Every boater knows that replacing an outboard is something that may have to do eventually at some point in their lives, especially if the outboard is old or worn out.
If buying a new engine isn’t a financially viable option, then purchasing a rebuilt engine or repairing your existing engine are two good alternatives that you should consider.
Outboard motors that were built anywhere between the 1980s to the early 2000s usually have the following:
- Power trim and tilt – both are great for fishing, skiing, docking, and even storage.
- Oil injection – for two-stroke outboards, it is less polluting than pre-mixing gas and oil; makes fueling a lot easier.
- Sound-deadened cowl exhaust – outboards that were manufactured during the 1970s and years prior were a whole lot noisier.
- Prime starting vs. choking – fuel gets shot into the carburetors by an electric primer, allowing for easier and faster cold starts.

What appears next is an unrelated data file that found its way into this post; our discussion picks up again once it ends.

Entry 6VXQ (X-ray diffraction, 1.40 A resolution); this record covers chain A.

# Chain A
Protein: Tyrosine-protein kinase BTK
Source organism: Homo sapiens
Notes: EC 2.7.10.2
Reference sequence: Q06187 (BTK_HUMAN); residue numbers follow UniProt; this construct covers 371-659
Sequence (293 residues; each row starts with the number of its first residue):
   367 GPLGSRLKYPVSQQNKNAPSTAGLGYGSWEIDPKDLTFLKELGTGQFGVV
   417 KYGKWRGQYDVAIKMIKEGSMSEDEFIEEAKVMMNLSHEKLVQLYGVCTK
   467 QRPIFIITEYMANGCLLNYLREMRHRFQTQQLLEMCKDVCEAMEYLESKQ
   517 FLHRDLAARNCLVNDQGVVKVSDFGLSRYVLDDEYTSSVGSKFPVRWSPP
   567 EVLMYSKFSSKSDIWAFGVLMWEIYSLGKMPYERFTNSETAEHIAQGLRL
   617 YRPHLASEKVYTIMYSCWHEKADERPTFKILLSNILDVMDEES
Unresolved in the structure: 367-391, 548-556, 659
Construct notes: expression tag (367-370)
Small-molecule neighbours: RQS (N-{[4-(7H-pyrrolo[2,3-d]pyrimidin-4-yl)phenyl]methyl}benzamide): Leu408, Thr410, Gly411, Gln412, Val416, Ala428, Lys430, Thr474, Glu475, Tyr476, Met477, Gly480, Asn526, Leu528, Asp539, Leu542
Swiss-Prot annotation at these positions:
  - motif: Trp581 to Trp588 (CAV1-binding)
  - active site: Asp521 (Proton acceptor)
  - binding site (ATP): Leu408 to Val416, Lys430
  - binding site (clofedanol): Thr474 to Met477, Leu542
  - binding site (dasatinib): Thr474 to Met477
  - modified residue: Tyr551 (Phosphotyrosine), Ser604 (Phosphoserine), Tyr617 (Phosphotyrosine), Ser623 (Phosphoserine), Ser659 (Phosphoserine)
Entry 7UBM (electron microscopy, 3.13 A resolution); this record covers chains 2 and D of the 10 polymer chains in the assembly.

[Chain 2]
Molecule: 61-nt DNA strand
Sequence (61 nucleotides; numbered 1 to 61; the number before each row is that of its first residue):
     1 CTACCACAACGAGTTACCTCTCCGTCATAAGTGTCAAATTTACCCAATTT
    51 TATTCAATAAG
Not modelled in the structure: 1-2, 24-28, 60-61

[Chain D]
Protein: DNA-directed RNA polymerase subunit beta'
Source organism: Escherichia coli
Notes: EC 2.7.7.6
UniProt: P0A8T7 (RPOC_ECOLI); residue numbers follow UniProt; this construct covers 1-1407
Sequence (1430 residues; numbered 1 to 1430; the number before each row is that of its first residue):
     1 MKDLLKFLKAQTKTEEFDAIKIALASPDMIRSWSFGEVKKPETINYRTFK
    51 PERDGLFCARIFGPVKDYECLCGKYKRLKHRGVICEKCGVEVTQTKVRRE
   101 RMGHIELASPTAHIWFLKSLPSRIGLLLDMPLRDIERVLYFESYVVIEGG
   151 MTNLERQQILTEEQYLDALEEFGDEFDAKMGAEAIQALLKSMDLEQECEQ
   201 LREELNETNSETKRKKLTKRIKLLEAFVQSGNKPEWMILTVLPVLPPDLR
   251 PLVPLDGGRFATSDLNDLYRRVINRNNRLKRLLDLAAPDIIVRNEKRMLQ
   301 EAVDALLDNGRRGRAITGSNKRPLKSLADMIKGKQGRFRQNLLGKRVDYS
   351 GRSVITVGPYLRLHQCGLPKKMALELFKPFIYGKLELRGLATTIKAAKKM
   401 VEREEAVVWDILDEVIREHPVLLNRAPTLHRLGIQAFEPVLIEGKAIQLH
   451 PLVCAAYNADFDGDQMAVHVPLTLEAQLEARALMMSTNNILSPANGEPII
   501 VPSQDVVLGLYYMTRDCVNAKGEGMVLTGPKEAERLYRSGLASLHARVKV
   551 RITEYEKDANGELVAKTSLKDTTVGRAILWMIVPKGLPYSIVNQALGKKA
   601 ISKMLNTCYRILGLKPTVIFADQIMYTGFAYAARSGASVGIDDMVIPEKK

- Electronic fuel injection – first appeared during the early 1980s on high-performance engines from Mercury, EFI technology makes it easier for outboard motors to start, and it is less smoky for two-strokes; more efficient fuel consumption; and far less polluting than a carbureted engine.
As for newer outboard motors, engines built after the early 2000s are typically direct-injected (DFI) two-strokes (Yamaha, Mercury, Tohatsu, and Evinrude) or four-strokes (Honda, Yamaha, Suzuki, and Mercury). They are much more costly to purchase compared to their predecessors, and their complex nature makes them more expensive to rebuild. But there’s no denying that the ease of operation and running quality of newer engines are far superior to older carbureted two-stroke engines.
Here are a few notable advantages of newer four-strokes and DFI two-strokes:
- They consume 35-50% less fuel than their carbureted counterparts.
- They provide better starting ease, noise levels, and running quality.
- They lessen emissions by up to 50%.
What’s the Best Option?
The best option for you depends on several factors.
If your budget doesn’t permit you to buy a rebuilt outboard motor, rebuilding your existing engine is the best course of action. And if you purchase a rebuilt or low-hour engine from your local dealer, you are likely to enjoy a quicker turnaround time as opposed to visiting a discount dealer that’s located hours away. It also helps to ask about a warranty or get cost estimates from the dealer.